Foto zoekt familie: Digital Dutch East Indies
“Is dit jouw oma?” [“Is this your Grandmother?”] was the question that numerous shoppers were confronted with, when strolling down the aisles of Dutch supermarkets in search of Indonesian chips called emping in the early months of 2013. The question was framed by an old black and white photograph of two young girls in a tropical setting, the oldest of the two looking directly into to the camera, seemingly demanding an answer from the consumer that picked up one of the Go-Tan packages she was on.
The question was not just posed by a genealogist trying to reconstruct his family tree. Instead, the photograph was part of a campaign for a project called Foto zoekt familie.
Foto zoekt familie
Foto zoekt familie [Photograph in Search of Family] is a project developed by the Tropenmuseum and KIT Library and Information Services in the Netherlands. Its goal is to locate the owners or relatives of (previously) anonymous photo albums in their collection. With the help of the Dutch crowd funding platform Voordekunst.nl, €13.150 was raised to help digitalize the 335 albums and make them available online
All of these albums were left in Indonesia in 1945-1949. During this period, Indonesia’s struggle for independence from their colonial oppressors reached a climax, causing thousands of Indonesians of Dutch or mixed descent to flee their homes and travel to the Netherlands, leaving much of their possessions, including their family pictures, behind.
The fact that these photographs are now digitized with the help of new media technologies is not surprising. After all, the past few years has seen an increase in archives using new techniques to scan cultural heritage. The Tropenmuseum is certainly not one to fall behind with its entire collection also available online. In addition, databases that are composed of digitized cultural products are increasingly more searchable and accessible by a larger public, as archival scholar Kate Theimer has pointed out in her research on so called archives 2.0. ((Theimer, Kate. “Conclusion: Archivists and Audiences – New Connections and Changing Roles in Archives 2.0.” A Different Kind of Web: New Connections Between Archives and Our Users. Kate Theimer, red. Chicago: Society of American Archivists, 2011. 334-356.))
The “Generation After”
However, what is interesting in the platform that the Tropenmuseum created, is the specific content that is generated and the agents that help bring this content to the fore. What makes Foto zoekt familie stand out as a digital heritage project, is its focus on a history that is not that pleasant, by a generation that did not witness these events themselves.
If you look at the way Foto zoekt familie is promoted on the bags of Indonesian chips that I have described above, the tone of voice in which consumers are addressed stands out. “Is this your grandmother?” the picture asks, assuming that at least part of the consumers of those Emping chips are from a younger generation. A younger generation of Indonesian or mixed descent, furthermore, as the term “grandmother” hints at, a possible blood relation between the consumer and the girls depicted. As the title of the project accentuates, these photographs are in search of a family, rather than an owner. As a result, Foto zoekt familie does not necessarily speak to the people that actually left the family albums behind in the former colony, but does imply a close personal connection between the visitors of the project’s website and the Dutch East Indies.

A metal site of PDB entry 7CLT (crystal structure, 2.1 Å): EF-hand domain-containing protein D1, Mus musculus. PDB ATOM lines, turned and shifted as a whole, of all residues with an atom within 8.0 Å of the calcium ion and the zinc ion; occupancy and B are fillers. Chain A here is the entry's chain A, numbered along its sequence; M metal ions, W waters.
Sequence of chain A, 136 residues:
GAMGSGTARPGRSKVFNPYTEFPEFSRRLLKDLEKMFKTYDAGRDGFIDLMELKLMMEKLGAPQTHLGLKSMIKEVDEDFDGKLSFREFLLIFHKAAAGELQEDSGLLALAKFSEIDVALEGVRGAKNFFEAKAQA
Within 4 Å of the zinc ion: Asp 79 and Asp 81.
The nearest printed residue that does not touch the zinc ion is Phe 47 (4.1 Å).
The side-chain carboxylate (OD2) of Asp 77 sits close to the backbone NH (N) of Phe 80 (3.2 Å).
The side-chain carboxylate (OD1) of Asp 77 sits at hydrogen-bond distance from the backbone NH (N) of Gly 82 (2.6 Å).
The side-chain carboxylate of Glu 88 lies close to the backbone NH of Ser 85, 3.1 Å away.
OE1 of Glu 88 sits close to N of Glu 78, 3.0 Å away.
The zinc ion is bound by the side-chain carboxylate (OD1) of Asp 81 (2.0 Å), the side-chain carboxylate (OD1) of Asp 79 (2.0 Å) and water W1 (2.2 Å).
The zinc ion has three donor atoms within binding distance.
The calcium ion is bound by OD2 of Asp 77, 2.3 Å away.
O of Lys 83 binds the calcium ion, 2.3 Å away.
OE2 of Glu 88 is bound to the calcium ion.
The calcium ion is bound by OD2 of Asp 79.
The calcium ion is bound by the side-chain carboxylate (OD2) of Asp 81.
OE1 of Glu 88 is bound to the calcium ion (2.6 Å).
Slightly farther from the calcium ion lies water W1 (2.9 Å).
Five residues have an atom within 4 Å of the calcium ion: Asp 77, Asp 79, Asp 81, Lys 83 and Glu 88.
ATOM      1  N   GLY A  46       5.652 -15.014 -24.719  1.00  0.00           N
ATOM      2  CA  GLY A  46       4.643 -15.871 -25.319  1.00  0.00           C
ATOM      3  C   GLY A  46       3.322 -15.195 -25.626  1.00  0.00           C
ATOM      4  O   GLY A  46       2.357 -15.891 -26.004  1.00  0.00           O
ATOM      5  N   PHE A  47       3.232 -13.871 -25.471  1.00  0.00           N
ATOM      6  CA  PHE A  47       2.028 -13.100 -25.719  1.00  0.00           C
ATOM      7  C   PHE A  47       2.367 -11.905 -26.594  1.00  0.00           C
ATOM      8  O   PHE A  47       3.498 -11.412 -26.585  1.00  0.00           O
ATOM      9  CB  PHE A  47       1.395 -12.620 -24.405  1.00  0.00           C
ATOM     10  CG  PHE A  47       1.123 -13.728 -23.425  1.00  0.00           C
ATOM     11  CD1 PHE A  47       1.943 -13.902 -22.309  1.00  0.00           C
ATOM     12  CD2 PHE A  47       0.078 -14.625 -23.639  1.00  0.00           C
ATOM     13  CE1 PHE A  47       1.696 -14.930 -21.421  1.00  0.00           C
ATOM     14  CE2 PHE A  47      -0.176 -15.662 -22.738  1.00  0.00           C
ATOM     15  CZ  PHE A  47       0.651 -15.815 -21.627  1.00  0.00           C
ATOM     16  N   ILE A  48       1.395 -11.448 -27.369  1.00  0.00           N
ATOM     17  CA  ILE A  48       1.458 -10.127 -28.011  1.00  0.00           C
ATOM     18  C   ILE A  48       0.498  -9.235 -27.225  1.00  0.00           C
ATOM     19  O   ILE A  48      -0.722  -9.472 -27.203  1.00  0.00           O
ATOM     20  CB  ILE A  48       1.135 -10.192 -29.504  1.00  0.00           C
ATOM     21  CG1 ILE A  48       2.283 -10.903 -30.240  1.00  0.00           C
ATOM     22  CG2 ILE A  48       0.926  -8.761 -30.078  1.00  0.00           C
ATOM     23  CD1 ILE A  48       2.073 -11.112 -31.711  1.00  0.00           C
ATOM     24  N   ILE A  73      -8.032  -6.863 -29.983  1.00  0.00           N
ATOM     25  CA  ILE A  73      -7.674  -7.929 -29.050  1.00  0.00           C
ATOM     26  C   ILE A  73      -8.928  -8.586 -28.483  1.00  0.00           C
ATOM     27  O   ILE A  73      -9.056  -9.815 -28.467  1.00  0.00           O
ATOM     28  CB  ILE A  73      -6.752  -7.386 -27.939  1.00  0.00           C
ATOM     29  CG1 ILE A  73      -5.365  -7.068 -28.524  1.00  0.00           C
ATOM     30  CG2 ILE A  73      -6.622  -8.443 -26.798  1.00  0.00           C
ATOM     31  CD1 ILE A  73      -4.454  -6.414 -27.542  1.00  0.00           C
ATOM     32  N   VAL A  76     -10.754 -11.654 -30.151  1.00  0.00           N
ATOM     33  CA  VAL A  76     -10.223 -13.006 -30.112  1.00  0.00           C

The Dutch East Indies: A Painful Legacy
This generational gap may be explained by the problematic status that the legacy of the Dutch East Indies has had in the Netherlands for such a long time. Foto zoekt familie focuses on a painful part of Dutch history, one that did not receive much attention until recently. On the website, the people behind the project explain that
“In the event the families we are looking for are located, we will ask them for the stories behind those picture and will document these on our website. This way the colonial history can live on through personal stories.” ((My translation. “Worden de betrokken families teruggevonden? Dan vragen we naar de verhalen achter de foto’s en zullen we die op deze website documenteren. De koloniale geschiedenis blijft zo doorleven in persoonlijke verhalen.”))
This gives way for seeing Foto zoekt familie as a new platform that provides research material for a period in time that the Dutch government is not that eager to investigate, but that is still in the hearts and minds of many people, affecting even those family members that did not experience the events of the 1940’s first hand.
It will be interesting to see if digital heritage projects like this give way for an alternative memorial culture in the Netherlands, that maybe in the future will convergence with other existing frameworks of remembering our colonial history.